So what dictates how the jet stream will set up?   That depends on a number of factors, including large scale climatic oscillations such as the Arctic Oscillation (AO), the North Atlantic Oscillation (NAO), the Pacific Decadal Oscillation (PDO), Madden-Julian Oscillation (MJO) as well as ENSO phases (El Nino, La Nina) The interplay between these oscillations will favour a stronger westerly (aka "zonal") jet stream or a weaker "wavy" jet stream that can vary season to season, and year to year. In addition, some are saying that the rapid melting of the Arctic ice cap is resulting in a weaker jet stream (due to a weaker thermal gradient between the poles and the equator) which would tend to favour a "wavier" jet stream prone to blocking patterns. It's pretty complicated stuff that all depends on global temperatures, winds, ocean currents and ice cover.. so it's easy to understand why it's so difficult to predict what kind of winter we'll have in any given year. Suffice to say, both setups above can result in prolonged periods of abnormally warm or cold weather.. depending on which side of the jet stream you happen to be on.   And based on what's been happening over the past few years, it's possible these types of extreme weather patterns may become more frequent in the future, leading to a greater number of abnormally mild or cold winters in the years ahead. Predictability however will continue to be a challenge, until a better understanding of these global interactions is realized. Until then, hope for the good side of the jet stream!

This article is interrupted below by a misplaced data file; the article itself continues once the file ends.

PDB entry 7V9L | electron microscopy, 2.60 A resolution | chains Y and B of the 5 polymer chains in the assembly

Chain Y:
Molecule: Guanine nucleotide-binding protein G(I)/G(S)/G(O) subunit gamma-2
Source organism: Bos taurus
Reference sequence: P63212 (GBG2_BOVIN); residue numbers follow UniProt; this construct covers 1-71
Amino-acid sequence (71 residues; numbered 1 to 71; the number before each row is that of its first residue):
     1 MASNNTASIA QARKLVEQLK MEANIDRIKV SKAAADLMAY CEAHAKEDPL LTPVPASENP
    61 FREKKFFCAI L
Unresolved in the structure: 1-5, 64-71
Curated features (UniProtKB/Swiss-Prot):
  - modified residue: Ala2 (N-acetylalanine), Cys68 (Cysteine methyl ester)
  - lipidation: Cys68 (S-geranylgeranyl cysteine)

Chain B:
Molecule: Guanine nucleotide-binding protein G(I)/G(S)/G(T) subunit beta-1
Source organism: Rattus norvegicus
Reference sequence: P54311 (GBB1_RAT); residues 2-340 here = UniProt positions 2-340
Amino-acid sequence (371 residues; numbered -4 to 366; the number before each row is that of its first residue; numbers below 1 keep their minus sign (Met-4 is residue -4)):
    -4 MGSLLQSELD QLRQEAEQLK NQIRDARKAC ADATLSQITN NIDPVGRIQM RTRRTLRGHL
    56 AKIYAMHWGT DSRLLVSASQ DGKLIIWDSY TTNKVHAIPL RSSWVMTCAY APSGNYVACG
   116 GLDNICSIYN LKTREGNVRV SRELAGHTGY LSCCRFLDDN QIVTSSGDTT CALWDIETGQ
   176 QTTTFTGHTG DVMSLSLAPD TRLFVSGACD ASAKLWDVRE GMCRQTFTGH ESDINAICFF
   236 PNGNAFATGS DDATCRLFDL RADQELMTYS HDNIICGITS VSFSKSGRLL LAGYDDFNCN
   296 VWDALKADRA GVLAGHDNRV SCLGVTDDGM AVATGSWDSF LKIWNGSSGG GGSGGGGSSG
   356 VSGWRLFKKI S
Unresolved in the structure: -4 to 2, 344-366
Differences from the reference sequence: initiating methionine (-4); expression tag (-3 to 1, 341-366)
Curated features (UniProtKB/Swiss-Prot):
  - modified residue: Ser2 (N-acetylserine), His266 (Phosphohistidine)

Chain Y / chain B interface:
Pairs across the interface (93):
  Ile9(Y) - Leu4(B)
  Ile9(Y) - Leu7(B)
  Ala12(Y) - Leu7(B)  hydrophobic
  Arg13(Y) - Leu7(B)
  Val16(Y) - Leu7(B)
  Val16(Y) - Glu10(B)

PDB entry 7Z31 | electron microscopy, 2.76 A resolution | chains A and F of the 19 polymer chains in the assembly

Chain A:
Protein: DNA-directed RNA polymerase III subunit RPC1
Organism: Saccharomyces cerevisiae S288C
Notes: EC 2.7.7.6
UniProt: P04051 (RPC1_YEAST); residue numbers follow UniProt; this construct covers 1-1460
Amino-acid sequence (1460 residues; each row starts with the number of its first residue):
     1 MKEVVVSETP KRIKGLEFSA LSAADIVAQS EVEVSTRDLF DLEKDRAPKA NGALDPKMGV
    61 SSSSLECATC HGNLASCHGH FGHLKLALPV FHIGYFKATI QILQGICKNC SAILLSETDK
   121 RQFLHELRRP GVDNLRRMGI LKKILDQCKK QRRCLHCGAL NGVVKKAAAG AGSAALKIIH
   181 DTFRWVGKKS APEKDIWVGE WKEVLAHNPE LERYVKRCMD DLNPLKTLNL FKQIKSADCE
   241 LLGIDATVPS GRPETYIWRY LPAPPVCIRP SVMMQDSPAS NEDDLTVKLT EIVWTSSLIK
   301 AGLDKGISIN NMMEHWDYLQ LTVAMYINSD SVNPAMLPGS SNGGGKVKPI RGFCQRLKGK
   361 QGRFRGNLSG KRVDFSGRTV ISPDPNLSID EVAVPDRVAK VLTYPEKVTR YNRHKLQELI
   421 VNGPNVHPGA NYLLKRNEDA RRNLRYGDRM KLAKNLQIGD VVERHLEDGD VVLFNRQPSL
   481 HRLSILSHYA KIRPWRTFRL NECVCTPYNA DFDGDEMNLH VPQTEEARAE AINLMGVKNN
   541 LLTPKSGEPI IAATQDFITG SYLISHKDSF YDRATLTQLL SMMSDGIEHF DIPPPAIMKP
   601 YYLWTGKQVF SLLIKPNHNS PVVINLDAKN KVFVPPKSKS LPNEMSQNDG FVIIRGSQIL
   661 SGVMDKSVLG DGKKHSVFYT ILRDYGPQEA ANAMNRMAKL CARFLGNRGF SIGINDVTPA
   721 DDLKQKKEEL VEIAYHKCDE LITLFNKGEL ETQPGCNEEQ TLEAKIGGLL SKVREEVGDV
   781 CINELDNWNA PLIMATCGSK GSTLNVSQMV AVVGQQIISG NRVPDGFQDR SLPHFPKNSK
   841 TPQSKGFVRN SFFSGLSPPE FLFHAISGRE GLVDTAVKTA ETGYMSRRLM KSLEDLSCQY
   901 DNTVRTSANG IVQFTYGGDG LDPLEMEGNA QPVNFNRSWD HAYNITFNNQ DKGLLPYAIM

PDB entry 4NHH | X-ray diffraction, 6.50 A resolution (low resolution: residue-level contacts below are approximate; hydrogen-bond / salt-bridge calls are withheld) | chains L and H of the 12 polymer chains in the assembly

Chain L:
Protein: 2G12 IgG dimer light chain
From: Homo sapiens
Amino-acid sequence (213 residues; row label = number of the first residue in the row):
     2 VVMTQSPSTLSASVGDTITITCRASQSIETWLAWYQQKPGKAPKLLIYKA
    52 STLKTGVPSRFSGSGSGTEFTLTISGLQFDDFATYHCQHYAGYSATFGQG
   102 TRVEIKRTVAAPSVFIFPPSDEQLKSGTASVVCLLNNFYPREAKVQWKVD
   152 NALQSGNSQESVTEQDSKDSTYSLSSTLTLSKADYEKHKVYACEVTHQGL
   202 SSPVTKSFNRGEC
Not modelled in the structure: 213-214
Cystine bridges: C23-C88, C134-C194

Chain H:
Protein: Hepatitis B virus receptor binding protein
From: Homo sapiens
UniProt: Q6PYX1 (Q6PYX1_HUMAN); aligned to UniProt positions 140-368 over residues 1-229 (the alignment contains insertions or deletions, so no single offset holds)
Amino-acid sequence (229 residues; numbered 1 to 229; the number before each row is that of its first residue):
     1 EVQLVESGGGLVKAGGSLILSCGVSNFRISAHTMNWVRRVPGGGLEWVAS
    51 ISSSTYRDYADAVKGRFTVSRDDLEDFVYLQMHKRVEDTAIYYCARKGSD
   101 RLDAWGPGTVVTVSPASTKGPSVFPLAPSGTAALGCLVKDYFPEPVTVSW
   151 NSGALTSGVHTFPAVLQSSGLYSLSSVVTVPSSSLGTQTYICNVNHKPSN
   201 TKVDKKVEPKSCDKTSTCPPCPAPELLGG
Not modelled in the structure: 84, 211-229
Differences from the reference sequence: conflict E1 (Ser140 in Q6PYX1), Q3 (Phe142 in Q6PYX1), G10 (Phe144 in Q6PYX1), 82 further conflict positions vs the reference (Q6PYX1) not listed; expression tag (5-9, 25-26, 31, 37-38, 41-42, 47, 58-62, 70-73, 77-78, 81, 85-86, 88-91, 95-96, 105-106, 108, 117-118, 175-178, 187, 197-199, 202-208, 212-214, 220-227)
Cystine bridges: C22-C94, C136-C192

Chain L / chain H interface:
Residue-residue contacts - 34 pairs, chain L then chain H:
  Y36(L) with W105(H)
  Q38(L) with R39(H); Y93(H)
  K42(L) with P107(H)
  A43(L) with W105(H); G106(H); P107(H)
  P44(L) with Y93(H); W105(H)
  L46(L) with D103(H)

Monday, February 24, 2014

Frigid finish for February.. coldest winter in Winnipeg in at least 35 years

Simulation of general upper air pattern this winter
showing lobes from the "polar vortex" (outlined)
pushing south into central North America this year
(image credit:
Another spell of frigid weather is in store for southern MB this week as the relentless winter of 2013-14 refuses to ease its grip across central and eastern North America. Temperatures this week will be running some 15-20C below normal for the end of February, when highs around -6C in Winnipeg are more usual at this time of year. The coldest weather is expected later this week as a surge of bitterly cold Arctic air plunges in from the north, producing daytime temperatures in the minus 20s and nighttime lows in the minus 30s, temperatures more typical of a cold snap in mid January than late February. No way to sugarcoat it folks.. it's just miserably cold and will stay that way all week.  (We're not alone in our winter misery. Check out article on winter misery index to put this year's harsh winter into historical perspective even in the US)